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The future of cars is electric. Globally, governments are laying out plans to ban the sale of petrol and diesel-powered cars, while the falling prices of batteries will serve to make the vehicles more affordable to consumers and more profitable for manufacturers.
A recent report by Bloomberg increased its earlier 2016 forecast for electric vehicle (EV) adoption. It now estimates that by 2040, 54% of new car sales and 33% of the global car fleet will be electric.
This vision of the future points to considerably better air quality in urban and roadside environments across the world. But while EVs emit none of the tailpipe fumes of traditional fossil fuel-powered cars, there is still potential for associated emissions depending on how that electricity is generated.
For example, if the growing demand caused by EVs is met with fossil fuels, then ‘well-to-wheel’ emissions are still in play. However, as electricity grids decarbonise and become smarter and more efficient, EVs will become cleaner. Researchers at Imperial College London have shown that in the UK, year-round average emissions from EVs have fallen by half in the last four years thanks to cleaner electricity generation.
What this greater reliance on electricity for transport will certainly do, however, is massively drive up global power demand. Investment will be needed not only in electricity generation but also in smart technology that can allow the charging and, eventually, usage of EVs to be managed efficiently.
The growing demand of EVs
The Bloomberg report states global electricity consumption from EVs is expected to grow from just 6 TWh in 2016 to 1,800 TWh by 2040. While the figure represents a massive increase in the electricity required to power EVs, 1,800 TWh represents just 5% of the projected global power consumption in 2040. By comparison, the UK as a whole consumed just 304 TWh of electricity in 2016.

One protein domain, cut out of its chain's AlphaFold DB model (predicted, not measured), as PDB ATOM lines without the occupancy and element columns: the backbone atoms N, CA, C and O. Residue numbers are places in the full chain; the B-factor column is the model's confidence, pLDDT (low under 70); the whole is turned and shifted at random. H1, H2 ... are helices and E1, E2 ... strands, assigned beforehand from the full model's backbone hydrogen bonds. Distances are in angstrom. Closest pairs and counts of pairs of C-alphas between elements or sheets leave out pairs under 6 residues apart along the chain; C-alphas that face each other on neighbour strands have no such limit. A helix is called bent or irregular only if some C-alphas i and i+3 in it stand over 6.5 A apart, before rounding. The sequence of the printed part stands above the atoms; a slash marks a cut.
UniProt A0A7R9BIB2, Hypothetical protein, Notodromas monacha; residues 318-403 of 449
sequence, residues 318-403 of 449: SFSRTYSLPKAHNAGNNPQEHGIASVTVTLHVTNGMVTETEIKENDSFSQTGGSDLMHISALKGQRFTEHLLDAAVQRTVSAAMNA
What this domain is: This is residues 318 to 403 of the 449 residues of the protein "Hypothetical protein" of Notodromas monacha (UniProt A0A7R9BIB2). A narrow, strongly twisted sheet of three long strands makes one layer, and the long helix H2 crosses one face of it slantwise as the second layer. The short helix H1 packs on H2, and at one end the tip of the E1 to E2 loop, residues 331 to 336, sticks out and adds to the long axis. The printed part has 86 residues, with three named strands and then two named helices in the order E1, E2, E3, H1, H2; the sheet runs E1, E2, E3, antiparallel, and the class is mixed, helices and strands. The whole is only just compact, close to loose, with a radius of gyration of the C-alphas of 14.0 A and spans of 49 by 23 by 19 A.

This clearly highlights the widespread need for global investment in electricity generation on the whole, beyond just what will be required to power EVs. However, the unique challenge EVs pose is less how they recharge but when they will recharge.
Assuming supporting infrastructure and technology progress to enable widespread on-street and home charging, then the demand for electricity to charge EVs will mostly likely come in the evening. This could result in additional pressure being placed on energy generators and national grids due to mass EV charging.
Utilities and regulators will need to implement policies to encourage off-peak charging (for example overnight) and spread out the demand from EVs. One way these spikes will be managed is through ‘time-of-use’ rates to encourage drivers to charge their vehicles at off-peak times to avoid higher electricity bills. However, technological improvements will also help to manage the demand EVs place on energy systems.
Smart charging tech is one of the most important aspects of this in allowing cities, utilities and consumers to automate vehicle charging at times when overall demand is lower. Storage technology will also play a key role in managing increasing demand on both consumer and operator ends.
Adoption of home power storage systems is expected to grow as fast as solar photovoltaic energy has in recent years, which will enable consumers with home solar arrays to store energy and charge vehicles at times to avoid peak-hour charges. On the supplier end, advancement in storage technology will allow generators to deliver electricity above their usual capacity and meet spikes in demand.
While the report suggests autonomous vehicles will not have a significant impact over the next decade, the longer-term influence of self-driving vehicles will have direct consequences on demand.
Autonomous cars will be able to drive in a way that is significantly more efficient than humans by driving closer together and interacting with the surrounding city to prevent congestion. With widespread adoption, this greater efficiency would mean cars would use less energy and require less time to recharge.
However, ownership of these types of vehicles will likely be shared, particularity in urban environments, resulting in fewer overall cars on the roads and, ultimately, plateauing or even declining demand from EVs in the 2040s and beyond.
Globally, investment is needed to meet and support the growth of EVs over the next two decades. Governments and businesses must begin to roll out charging infrastructure and clean energy solutions to meet future demand, as well as the smart city technology that will enable the mass adoption and eventual automation of EVs.